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  • Print publication year: 2012
  • Online publication date: November 2012

9 - Preliminary results


There is some correct answer to the question of how lexical items are represented[.]

(Chomsky & Halle 1968: 296)


At the end of this book it is time to take stock of what we know about underlying representations. The first and most fundamental question, after looking at all these studies and arguments, is of course the same one we can ask about the holy grail alluded to in the quote by Labov at the beginning of Chapter 1. Do underlying representations exist?

One might counter that this is a stupid question, since to be competent speakers of a language we have to have memorized linguistic units in one way or another in our minds. However, the question is more about whether they exist as specifically linguistic entities and not as memories as in general cognition, such as the memory of eating pizza at the Italian restaurant around the corner three weeks ago or the memory of pizza as such (as differentiated from kebab or pine trees or our mental representation of having a headache).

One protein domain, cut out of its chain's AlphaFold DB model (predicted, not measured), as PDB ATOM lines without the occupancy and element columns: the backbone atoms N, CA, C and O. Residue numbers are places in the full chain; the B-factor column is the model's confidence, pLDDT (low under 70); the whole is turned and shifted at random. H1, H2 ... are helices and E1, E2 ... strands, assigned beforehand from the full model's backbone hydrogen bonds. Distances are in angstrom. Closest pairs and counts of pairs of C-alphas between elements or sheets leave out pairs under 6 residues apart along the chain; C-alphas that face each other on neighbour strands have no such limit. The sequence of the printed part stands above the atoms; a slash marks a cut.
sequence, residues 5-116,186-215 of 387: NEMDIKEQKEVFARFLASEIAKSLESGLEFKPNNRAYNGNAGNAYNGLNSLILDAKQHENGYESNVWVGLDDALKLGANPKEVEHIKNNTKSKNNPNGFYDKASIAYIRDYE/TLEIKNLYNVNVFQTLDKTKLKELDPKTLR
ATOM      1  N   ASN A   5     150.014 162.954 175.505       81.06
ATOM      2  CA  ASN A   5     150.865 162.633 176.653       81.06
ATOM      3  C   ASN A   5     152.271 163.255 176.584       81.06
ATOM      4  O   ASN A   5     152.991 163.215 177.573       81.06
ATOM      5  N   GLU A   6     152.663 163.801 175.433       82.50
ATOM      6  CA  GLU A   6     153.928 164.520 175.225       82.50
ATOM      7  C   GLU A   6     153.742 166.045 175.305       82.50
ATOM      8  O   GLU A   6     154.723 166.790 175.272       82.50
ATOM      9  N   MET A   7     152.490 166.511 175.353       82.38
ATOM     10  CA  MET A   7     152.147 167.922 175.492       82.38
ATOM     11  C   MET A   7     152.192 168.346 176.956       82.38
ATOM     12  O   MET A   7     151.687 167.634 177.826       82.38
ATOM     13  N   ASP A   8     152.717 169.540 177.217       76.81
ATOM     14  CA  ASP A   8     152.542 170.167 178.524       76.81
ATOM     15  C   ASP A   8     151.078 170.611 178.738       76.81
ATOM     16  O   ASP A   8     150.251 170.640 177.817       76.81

The answer is: both. We have seen language-internal as well as external evidence for categorization and abstract features, but we have also seen that statistics of linguistic experience and phonetic detail play a role in the shaping of phonological patterns and thus have to be present in the minds of speakers in some form.

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Suggestions for further reading
Cole, JenniferJosé, I. Hualde 2011 Underlying representationsMarc van, OostendorpEwen, Colin J.Hume, ElisabethRice, KerenThe Blackwell Companion to PhonologyOxfordBlackwell